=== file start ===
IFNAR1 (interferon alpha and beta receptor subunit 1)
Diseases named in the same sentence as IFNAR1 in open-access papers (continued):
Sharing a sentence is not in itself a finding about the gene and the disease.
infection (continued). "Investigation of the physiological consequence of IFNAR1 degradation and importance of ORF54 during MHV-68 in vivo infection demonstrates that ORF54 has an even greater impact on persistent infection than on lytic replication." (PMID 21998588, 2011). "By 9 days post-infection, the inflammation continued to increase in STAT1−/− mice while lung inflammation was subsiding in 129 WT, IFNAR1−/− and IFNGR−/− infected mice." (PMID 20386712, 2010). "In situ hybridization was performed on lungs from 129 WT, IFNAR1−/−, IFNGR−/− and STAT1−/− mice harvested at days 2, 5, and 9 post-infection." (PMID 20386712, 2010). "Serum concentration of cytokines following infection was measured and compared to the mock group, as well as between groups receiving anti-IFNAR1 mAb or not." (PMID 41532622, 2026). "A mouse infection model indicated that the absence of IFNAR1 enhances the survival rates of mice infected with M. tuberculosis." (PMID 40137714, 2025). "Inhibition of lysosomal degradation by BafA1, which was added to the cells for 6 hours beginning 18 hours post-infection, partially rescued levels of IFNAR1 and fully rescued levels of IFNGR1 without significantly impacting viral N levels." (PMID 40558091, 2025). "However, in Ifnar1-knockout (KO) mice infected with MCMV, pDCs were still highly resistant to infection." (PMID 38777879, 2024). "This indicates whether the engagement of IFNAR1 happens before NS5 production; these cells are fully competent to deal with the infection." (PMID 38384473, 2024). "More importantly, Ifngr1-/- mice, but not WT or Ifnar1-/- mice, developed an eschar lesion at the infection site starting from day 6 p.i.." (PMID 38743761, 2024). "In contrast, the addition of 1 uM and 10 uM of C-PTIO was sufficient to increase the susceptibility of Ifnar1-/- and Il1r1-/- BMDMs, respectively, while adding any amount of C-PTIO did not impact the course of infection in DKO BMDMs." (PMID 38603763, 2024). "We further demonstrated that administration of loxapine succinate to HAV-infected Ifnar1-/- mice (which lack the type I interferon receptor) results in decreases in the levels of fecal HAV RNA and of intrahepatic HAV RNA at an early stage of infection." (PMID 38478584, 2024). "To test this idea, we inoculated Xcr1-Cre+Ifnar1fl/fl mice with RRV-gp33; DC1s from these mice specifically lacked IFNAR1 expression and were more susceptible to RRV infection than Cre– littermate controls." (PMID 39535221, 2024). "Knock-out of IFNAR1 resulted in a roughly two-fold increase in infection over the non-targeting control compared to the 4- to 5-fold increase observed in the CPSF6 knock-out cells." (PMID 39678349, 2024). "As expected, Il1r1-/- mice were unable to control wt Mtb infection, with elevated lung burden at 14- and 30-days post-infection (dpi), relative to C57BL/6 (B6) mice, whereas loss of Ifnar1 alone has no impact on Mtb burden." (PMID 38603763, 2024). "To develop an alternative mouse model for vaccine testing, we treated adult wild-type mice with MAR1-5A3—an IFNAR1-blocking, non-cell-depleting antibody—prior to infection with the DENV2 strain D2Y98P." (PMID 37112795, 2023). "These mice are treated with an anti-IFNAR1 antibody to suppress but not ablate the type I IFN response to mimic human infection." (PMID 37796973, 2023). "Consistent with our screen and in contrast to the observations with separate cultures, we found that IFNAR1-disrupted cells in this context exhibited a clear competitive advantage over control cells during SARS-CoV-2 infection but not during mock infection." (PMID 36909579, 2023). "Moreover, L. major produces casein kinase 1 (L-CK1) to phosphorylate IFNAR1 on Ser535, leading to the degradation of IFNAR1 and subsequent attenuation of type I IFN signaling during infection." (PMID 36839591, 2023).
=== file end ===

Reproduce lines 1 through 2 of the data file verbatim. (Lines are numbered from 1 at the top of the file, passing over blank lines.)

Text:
IFNAR1 (interferon alpha and beta receptor subunit 1)
Diseases named in the same sentence as IFNAR1 in open-access papers (continued):